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## Alcohol yield

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• The alcohol content of your wash can be worked out even if you do not use a hydrometer. I have condensed some information from 1)
Message 1 of 2 , Apr 30, 2003
The alcohol content of your wash can be worked out even if you do not
use a hydrometer. I have condensed some information from
1) http://www.nysaes.cornell.edu/fst/faculty/acree/fs430/lectures/
thk29yield.html
2) http://listproc.ucdavis.edu/archives/ven3xd/log9911/0000.html
3) The Compleat Distiller, M.Nixon & M.McCaw

In 1810 Guy Lussac proposed a formula for alcohol yield showing that
the chemical conversion of sugar produces 51.1% ethanol by weight.
Alcohol is normally based on volume and as the SG of alcohol is
0.7893, the yield by volume is 64.7%.
This is a theoretical yield, the actual observed yield is 47% by
weight or 59.5% by volume.
100g/litre sugar solution yields 5.95%abv (59.5/1000x100)
so a 17g/l sugar solution yields 1%abv (100/5.95 = 17)
So to work out how much sugar we need to produce a certain alcohol %
abv we use the formula -
g/l sugar = 17 x %abv (or %abv = g/l divided by 17)
e.g. if we want the maximum fermentable sugar for a s. bayanus yeast
which is capable of 18% we need 17 x 18 = 306g/l of sugar.
The amount of sugar for larger volumes is worked out using -
W = 17 x %abv x V
e.g. For a 20litre volume fermenter we need 20x17x18=6120g or 6kg.

Wal
• Thanks very much. So back to my original post. 340 g/L, 20% abv potential, and initial sg 1.149. Final sg @ 20 abv approximately 0.958. Delta is 191
Message 2 of 2 , May 4, 2003
Thanks very much.

So back to my original post.  340 g/L, 20% abv potential, and initial sg 1.149.  Final sg @ 20 abv approximately 0.958.  Delta is 191 degrees, 191/20 = 9.55.  The hydrometer usefull if you don't actually metabolize all of the sugar, and the content of sugar by weight for this case I gave earlier.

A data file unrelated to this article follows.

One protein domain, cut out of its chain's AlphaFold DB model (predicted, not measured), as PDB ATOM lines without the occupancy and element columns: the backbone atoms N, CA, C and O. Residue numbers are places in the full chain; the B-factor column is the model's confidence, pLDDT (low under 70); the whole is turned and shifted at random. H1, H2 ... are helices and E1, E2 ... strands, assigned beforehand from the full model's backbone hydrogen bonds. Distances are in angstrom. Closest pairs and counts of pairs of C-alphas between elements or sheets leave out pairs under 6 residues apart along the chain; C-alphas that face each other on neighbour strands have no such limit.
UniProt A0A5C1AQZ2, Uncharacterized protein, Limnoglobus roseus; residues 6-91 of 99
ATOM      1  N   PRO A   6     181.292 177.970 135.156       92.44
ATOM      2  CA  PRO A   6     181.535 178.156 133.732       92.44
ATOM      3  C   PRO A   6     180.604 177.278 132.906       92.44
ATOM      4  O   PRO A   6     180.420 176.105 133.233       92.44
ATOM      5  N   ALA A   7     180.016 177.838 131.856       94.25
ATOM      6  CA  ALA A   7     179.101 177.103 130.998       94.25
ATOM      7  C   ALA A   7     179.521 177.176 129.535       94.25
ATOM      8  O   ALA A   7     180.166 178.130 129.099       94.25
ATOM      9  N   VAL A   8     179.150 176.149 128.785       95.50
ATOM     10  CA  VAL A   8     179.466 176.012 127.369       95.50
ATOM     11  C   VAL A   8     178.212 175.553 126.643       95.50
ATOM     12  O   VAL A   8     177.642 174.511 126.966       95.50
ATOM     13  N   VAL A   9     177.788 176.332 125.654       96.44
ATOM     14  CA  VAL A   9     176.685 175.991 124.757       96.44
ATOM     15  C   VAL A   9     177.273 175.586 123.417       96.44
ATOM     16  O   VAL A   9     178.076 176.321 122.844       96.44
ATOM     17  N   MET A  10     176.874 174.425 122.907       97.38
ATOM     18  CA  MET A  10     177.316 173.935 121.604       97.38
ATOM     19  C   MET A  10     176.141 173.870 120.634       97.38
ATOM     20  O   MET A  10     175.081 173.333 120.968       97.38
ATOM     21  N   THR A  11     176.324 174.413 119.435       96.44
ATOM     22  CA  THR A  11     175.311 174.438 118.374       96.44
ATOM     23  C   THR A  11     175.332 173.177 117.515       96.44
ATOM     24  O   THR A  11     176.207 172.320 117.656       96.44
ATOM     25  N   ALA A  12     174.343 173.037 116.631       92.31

Bob
-----Original Message-----
From: waljaco [mailto:waljaco@...]
Sent: Wednesday, April 30, 2003 10:20 PM
To: Distillers@yahoogroups.com
Subject: [Distillers] Alcohol yield

The alcohol content of your wash can be worked out even if you do not
use a hydrometer. I have condensed some information from
1) http://www.nysaes.cornell.edu/fst/faculty/acree/fs430/lectures/
thk29yield.html
2) http://listproc.ucdavis.edu/archives/ven3xd/log9911/0000.html
3) The Compleat Distiller, M.Nixon & M.McCaw

In 1810 Guy Lussac proposed a formula for alcohol yield showing that
the chemical conversion of sugar produces 51.1% ethanol by weight.
Alcohol is normally based on volume and as the SG of alcohol is
0.7893, the yield by volume is 64.7%.
This is a theoretical yield, the actual observed yield is 47% by
weight or 59.5% by volume.
100g/litre sugar solution yields 5.95%abv (59.5/1000x100)
so a 17g/l sugar solution yields 1%abv (100/5.95 = 17)
So to work out how much sugar we need to produce a certain alcohol %
abv we use the formula -
g/l sugar = 17 x %abv (or %abv = g/l divided by 17)
e.g. if we want the maximum fermentable sugar for a s. bayanus yeast
which is capable of 18% we need 17 x 18 = 306g/l of sugar.
The amount of sugar for larger volumes is worked out using -
W = 17 x %abv x V
e.g. For a 20litre volume fermenter we need 20x17x18=6120g or 6kg.

Wal

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